This blog post explores the recently published DfE data on KS4 attainment in 2020. Due to the changed grading system in 2020, we cannot confidently determine whether there have been improvements in underlying performance across England from 2019. However, we can make comparisons between pupil groups, and explore what the changing system has meant for different groups across England. Specifically, this blog looks at the Attainment 8 disadvantage gap across state-funded schools in England, exploring whether this has been impacted by the 2020 grading system.
Throughout this analysis, we have calculated the disadvantage gap as the average Attainment 8 of disadvantage pupils in state-funded schools in the region/local authority minus the average Attainment 8 of all other pupils in state-funded schools in that area. For example, disadvantaged pupils in London have an average Attainment 8 of 46.5, and all other pupils in London have an average Attainment 8 of 56.5, so the disadvantage gap is -10.0. A negative gap therefore means that disadvantaged pupils have a lower average Attainment 8 than their peers.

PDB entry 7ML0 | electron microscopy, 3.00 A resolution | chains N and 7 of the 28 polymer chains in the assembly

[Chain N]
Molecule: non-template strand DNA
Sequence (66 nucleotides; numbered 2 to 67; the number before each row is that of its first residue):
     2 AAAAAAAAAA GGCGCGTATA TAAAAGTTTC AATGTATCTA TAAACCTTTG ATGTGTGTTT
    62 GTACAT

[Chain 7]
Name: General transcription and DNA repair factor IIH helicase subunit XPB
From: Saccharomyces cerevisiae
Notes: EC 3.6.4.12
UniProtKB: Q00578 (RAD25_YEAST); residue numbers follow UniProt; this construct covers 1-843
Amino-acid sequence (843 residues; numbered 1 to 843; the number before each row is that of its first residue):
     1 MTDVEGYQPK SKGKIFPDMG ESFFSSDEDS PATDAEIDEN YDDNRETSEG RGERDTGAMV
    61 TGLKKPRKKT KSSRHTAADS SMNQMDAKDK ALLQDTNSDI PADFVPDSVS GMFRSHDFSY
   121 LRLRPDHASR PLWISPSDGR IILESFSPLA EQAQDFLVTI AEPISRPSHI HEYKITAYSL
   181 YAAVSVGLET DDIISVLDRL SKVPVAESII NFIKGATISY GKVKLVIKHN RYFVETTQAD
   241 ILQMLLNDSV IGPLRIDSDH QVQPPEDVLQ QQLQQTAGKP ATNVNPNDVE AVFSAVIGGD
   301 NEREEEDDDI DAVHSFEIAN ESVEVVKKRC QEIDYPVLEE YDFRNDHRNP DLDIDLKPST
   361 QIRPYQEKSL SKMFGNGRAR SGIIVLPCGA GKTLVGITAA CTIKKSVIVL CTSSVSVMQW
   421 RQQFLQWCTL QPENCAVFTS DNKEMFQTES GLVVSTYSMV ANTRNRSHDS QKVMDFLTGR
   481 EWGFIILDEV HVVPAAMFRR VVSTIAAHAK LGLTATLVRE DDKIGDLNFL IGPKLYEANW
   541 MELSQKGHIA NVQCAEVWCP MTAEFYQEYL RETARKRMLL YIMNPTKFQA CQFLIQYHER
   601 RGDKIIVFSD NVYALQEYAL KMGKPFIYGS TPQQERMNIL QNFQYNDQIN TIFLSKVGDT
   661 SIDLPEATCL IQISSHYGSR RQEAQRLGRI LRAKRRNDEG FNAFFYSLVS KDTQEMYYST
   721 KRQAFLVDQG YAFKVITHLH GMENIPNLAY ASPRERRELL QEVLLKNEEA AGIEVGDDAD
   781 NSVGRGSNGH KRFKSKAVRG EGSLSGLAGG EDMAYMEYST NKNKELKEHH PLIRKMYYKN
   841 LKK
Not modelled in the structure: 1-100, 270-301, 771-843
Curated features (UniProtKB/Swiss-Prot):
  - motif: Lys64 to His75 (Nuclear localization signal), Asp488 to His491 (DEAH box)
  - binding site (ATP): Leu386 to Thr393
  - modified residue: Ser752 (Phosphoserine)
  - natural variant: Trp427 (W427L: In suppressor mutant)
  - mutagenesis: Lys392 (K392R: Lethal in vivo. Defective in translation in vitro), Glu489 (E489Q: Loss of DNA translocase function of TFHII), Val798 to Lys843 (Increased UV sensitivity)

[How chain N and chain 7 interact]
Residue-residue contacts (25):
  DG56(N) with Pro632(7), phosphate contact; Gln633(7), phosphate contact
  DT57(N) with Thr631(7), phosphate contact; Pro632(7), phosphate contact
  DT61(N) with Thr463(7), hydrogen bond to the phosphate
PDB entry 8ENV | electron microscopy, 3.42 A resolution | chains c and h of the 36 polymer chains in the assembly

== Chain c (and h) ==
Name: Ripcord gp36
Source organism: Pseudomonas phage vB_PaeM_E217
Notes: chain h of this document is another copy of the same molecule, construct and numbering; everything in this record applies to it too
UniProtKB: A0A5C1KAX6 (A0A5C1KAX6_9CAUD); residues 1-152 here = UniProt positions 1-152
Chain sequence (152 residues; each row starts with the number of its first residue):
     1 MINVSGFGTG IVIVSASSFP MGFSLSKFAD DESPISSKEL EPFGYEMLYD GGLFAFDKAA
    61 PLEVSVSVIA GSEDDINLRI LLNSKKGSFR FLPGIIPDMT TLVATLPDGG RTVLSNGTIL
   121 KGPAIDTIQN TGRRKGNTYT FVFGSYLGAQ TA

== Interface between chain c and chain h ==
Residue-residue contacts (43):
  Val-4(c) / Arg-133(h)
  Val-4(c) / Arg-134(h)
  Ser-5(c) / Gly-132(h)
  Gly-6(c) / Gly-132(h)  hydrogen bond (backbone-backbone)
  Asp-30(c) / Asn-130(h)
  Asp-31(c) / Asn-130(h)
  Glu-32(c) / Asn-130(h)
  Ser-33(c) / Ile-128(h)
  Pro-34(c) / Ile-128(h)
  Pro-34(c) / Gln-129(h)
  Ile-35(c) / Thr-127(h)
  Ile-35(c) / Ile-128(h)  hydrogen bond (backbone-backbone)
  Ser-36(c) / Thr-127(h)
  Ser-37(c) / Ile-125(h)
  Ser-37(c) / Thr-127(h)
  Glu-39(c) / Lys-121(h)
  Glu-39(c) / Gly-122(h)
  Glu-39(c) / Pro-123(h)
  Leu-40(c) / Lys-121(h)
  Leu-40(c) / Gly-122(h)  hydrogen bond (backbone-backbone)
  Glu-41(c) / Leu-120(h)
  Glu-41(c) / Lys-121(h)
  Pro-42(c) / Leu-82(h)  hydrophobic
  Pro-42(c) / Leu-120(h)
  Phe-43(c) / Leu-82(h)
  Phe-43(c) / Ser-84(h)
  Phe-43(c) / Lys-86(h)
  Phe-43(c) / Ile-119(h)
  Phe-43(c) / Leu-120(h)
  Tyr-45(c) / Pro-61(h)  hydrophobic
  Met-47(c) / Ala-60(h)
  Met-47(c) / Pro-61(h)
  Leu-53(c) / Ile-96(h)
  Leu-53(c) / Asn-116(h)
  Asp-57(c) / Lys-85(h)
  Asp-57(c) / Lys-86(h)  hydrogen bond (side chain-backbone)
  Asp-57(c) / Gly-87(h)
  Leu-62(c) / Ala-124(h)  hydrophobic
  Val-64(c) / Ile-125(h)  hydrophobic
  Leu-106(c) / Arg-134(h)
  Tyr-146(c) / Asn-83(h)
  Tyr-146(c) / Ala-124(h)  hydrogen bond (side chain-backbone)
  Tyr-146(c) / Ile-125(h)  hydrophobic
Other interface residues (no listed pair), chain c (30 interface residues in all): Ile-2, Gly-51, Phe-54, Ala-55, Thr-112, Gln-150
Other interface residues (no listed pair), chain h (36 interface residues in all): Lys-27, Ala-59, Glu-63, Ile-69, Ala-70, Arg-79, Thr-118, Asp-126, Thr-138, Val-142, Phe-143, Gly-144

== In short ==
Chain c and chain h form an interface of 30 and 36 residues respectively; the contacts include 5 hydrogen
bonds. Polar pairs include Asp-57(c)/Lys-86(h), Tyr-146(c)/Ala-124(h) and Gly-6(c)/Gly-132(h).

England’s disadvantage gap
Figure 1 – Disadvantage gap in Attainment 8 in England
The disadvantage gap in England has been persistent and large since the Attainment 8 measure was introduced. The gap between disadvantaged and other pupils has been well over 10 points every year. That means that over the qualifications included in Attainment 8, disadvantaged pupils have been scoring an average of at least a whole grade lower per Attainment 8 entry than their peers.
After much talk about how the change in the grading system for 2020 impacted disadvantaged pupils (and other pupil groups), the effect across England appears to be small. Disadvantaged pupils’ average Attainment 8 increased by 3.4 points, a 0.2 point larger increase than for other pupils. This meant a small reduction in the disadvantage gap in 2020 compared to the 2019.
Local authority and regional disadvantage gaps
Figure 2 – Interactive map of the 2020 and 2019 disadvantage gaps by region and local authority
Note – a positive ‘Diff. from previous year’ means the disadvantage gap has narrowed. For example a change from -10.5 to -10.0 means a ‘Diff. from previous year’ of +0.5.